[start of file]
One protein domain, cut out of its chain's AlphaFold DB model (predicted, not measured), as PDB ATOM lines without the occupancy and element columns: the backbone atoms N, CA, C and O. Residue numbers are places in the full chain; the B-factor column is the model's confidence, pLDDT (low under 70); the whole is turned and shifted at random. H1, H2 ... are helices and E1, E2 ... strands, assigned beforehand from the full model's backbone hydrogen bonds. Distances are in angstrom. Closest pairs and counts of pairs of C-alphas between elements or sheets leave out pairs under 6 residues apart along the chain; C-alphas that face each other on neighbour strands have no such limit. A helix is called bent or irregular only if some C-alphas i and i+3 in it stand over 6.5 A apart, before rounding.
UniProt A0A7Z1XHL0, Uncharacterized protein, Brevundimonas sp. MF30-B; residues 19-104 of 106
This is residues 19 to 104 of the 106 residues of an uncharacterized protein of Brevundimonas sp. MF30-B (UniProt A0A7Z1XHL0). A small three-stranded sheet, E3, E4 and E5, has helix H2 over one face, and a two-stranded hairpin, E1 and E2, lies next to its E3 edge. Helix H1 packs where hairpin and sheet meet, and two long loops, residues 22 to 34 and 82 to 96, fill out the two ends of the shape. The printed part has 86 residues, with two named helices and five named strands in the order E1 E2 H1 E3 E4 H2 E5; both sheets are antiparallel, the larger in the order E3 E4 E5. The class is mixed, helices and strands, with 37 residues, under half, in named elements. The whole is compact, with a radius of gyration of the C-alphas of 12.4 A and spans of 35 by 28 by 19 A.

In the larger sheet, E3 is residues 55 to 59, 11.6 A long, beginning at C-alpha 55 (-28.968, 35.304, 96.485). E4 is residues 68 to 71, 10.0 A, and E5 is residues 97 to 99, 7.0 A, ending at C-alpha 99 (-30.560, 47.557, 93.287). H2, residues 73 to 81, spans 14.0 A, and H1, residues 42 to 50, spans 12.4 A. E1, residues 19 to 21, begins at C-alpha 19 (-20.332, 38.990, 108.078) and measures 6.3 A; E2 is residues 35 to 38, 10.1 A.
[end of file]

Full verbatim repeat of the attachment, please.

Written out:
One protein domain, cut out of its chain's AlphaFold DB model (predicted, not measured), as PDB ATOM lines without the occupancy and element columns: the backbone atoms N, CA, C and O. Residue numbers are places in the full chain; the B-factor column is the model's confidence, pLDDT (low under 70); the whole is turned and shifted at random. H1, H2 ... are helices and E1, E2 ... strands, assigned beforehand from the full model's backbone hydrogen bonds. Distances are in angstrom. Closest pairs and counts of pairs of C-alphas between elements or sheets leave out pairs under 6 residues apart along the chain; C-alphas that face each other on neighbour strands have no such limit. A helix is called bent or irregular only if some C-alphas i and i+3 in it stand over 6.5 A apart, before rounding.
UniProt A0A7Z1XHL0, Uncharacterized protein, Brevundimonas sp. MF30-B; residues 19-104 of 106
This is residues 19 to 104 of the 106 residues of an uncharacterized protein of Brevundimonas sp. MF30-B (UniProt A0A7Z1XHL0). A small three-stranded sheet, E3, E4 and E5, has helix H2 over one face, and a two-stranded hairpin, E1 and E2, lies next to its E3 edge. Helix H1 packs where hairpin and sheet meet, and two long loops, residues 22 to 34 and 82 to 96, fill out the two ends of the shape. The printed part has 86 residues, with two named helices and five named strands in the order E1 E2 H1 E3 E4 H2 E5; both sheets are antiparallel, the larger in the order E3 E4 E5. The class is mixed, helices and strands, with 37 residues, under half, in named elements. The whole is compact, with a radius of gyration of the C-alphas of 12.4 A and spans of 35 by 28 by 19 A.

In the larger sheet, E3 is residues 55 to 59, 11.6 A long, beginning at C-alpha 55 (-28.968, 35.304, 96.485). E4 is residues 68 to 71, 10.0 A, and E5 is residues 97 to 99, 7.0 A, ending at C-alpha 99 (-30.560, 47.557, 93.287). H2, residues 73 to 81, spans 14.0 A, and H1, residues 42 to 50, spans 12.4 A. E1, residues 19 to 21, begins at C-alpha 19 (-20.332, 38.990, 108.078) and measures 6.3 A; E2 is residues 35 to 38, 10.1 A.